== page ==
How should we honor our president?
The cover of Time magazine asks: “Is Truth Dead?” What can we believe of what President Trump says?
If you Google “Trump lies,” you will find a listing of 143 statements made by the president that were fact checked as lies – just since Jan. 20, 2017. They range from the size of the crowd at his inauguration, riots in Sweden, millions of people voting illegally, vicious prisoners released from Gitmo by Obama, overstated trade deficits, we don’t vet refugees when we allow them into our country, murder rate highest in 47 years (actually at a historic low), won the election by the largest margin ever (was actually 47th out of our 58 elections), claimed he was always against the war in Iraq (actually spoke for the war several times), said very few people actually signed up for Obamacare (actually 20 million did), and on and on for 143 times, all in just two months.
In a rarely used tactic called the Congressional Review Act, only used once before in history, Trump reversed several of president Obama’s regulations. They include: reversing regulations barring Social Security recipients with mental disorders from buying guns, reversing the restriction of dumping mining waste in streams and rivers, reversing the requirement for energy companies to disclose how much they are paying foreign governments, reversed the requirement that barred companies from receiving federal contracts if they had a history of violating wage, labor or workplace safety laws, reversed the regulation that gave the Federal Government a bigger role in land-use decisions and two regulations on measuring school performance and teacher training.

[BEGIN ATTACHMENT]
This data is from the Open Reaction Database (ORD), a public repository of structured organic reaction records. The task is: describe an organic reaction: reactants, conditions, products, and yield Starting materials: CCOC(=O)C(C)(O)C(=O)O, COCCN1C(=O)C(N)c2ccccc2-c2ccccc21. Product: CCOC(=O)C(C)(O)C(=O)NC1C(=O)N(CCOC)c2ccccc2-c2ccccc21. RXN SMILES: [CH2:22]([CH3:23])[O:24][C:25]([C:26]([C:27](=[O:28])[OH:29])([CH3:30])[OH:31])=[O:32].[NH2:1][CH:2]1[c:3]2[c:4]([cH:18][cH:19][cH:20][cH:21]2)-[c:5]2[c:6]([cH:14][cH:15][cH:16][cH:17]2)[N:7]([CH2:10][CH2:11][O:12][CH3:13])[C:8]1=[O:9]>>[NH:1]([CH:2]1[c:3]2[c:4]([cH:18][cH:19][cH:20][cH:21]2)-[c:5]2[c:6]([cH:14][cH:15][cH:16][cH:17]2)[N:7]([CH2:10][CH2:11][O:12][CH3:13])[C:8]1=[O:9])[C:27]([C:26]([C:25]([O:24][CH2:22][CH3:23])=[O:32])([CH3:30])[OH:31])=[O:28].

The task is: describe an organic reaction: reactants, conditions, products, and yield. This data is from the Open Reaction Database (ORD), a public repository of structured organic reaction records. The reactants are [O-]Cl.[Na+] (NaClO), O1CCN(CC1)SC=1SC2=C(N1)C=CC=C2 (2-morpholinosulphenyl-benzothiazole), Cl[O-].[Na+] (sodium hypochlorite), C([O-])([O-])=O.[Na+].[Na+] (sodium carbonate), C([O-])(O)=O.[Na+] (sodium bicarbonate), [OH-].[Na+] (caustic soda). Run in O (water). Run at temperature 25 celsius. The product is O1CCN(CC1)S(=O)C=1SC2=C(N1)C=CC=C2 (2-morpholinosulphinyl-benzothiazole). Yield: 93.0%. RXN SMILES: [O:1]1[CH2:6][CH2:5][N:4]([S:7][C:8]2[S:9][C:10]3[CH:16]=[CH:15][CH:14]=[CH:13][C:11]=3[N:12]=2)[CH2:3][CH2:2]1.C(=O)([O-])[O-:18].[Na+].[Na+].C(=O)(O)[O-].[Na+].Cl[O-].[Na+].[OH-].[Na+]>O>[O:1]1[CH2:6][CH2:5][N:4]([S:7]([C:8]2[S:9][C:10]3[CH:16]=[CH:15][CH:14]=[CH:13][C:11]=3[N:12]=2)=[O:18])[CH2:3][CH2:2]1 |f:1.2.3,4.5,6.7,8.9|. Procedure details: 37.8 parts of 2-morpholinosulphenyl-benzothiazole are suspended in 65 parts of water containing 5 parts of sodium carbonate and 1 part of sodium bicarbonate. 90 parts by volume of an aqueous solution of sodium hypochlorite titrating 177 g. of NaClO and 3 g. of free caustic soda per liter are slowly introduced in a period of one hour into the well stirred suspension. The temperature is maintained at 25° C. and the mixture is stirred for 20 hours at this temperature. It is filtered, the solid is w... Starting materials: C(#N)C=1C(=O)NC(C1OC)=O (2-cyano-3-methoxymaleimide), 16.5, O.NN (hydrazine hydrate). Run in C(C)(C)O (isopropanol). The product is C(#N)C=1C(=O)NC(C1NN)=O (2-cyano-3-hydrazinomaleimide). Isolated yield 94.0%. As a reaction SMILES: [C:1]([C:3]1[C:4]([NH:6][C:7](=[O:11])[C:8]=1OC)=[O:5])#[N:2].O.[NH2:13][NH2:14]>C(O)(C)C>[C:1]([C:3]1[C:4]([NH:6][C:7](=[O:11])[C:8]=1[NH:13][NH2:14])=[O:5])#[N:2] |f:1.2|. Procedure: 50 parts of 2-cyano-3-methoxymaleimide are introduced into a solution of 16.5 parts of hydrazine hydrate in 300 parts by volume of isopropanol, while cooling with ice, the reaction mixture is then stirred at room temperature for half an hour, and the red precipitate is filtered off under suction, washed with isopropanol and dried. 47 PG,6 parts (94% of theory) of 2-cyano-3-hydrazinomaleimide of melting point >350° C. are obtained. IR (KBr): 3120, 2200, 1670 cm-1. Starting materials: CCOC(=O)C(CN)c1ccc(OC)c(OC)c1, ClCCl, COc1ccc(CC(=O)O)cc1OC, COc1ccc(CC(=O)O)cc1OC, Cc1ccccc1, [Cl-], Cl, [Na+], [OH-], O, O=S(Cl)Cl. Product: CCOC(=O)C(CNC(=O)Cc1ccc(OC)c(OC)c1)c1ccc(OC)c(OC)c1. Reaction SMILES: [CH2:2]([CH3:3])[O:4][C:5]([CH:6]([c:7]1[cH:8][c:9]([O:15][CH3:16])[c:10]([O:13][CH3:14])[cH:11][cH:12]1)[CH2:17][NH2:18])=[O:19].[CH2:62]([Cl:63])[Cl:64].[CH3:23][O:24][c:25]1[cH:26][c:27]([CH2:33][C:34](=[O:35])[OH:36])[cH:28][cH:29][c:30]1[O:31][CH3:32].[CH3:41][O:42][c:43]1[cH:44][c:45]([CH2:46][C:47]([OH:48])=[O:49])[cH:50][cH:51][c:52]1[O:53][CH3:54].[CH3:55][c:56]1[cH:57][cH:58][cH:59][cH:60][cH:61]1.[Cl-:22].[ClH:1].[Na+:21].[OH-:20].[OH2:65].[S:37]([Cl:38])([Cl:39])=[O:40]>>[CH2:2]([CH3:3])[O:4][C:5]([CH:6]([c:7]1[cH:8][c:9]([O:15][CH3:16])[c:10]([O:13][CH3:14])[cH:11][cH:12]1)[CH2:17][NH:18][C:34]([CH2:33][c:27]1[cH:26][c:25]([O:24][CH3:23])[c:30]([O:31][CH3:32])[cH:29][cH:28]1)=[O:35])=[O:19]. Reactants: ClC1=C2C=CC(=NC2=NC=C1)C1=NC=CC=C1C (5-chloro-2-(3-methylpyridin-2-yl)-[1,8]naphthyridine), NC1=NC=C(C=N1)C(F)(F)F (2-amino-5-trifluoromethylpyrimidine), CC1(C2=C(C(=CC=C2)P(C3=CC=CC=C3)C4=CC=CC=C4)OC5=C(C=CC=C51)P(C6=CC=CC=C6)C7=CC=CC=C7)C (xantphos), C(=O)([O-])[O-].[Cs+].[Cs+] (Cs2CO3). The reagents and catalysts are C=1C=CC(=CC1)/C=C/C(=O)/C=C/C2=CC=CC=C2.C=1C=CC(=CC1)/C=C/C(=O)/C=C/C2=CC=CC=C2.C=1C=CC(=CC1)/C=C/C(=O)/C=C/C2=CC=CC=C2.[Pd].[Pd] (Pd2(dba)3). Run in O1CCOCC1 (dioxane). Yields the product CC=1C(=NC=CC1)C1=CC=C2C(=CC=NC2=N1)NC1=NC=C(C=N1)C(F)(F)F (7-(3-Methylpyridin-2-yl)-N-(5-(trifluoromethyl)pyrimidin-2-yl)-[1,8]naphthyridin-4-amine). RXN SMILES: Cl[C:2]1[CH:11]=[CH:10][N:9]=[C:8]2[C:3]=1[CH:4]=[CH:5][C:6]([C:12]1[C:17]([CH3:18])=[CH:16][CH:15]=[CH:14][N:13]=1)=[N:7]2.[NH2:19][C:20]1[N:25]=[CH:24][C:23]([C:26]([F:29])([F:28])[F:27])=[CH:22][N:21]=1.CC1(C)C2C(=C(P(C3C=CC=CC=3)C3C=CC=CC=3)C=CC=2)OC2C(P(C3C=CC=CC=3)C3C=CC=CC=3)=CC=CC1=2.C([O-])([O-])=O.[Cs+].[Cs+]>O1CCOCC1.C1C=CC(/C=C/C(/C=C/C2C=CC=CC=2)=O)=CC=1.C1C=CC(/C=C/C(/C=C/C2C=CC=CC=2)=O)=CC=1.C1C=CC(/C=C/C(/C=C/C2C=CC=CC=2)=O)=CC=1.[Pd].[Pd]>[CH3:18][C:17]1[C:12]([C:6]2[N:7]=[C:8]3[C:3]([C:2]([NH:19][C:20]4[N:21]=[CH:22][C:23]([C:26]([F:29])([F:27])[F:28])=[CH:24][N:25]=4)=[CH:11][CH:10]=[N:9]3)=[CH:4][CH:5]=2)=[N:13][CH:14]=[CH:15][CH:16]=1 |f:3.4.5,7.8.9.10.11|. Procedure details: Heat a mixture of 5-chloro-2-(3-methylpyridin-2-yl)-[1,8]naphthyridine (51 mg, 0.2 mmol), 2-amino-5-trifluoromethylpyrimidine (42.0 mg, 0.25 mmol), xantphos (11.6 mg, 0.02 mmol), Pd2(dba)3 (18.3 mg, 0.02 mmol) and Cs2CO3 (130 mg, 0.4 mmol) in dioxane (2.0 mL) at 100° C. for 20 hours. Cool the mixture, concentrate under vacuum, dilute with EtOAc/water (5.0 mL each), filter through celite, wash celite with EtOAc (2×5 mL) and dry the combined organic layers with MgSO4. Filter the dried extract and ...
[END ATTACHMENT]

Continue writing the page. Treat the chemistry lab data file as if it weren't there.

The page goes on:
I do believe in honoring and trusting the office of the president, but I am having a hard time honoring the current occupant of the office.